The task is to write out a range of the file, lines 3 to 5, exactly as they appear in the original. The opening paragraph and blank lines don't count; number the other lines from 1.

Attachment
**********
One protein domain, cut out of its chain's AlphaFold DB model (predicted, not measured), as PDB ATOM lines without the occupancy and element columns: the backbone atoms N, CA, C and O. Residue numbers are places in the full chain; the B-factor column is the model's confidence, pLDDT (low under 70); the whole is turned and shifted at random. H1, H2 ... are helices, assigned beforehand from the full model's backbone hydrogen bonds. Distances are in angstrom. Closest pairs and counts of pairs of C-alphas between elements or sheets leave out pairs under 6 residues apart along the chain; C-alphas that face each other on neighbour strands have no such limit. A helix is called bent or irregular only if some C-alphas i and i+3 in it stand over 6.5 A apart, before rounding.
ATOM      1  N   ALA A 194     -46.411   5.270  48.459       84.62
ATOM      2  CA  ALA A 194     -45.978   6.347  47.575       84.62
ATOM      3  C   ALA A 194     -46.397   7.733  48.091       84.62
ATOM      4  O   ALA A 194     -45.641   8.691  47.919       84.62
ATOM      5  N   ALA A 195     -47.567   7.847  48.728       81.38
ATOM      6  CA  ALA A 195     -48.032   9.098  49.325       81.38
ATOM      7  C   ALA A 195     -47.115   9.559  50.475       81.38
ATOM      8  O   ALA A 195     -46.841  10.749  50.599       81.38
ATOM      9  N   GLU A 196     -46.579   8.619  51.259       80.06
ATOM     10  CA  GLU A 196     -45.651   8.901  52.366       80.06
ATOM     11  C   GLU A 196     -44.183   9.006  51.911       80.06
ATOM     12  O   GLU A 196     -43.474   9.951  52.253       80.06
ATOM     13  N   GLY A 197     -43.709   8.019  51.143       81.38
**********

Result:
ATOM      3  C   ALA A 194     -46.397   7.733  48.091       84.62
ATOM      4  O   ALA A 194     -45.641   8.691  47.919       84.62
ATOM      5  N   ALA A 195     -47.567   7.847  48.728       81.38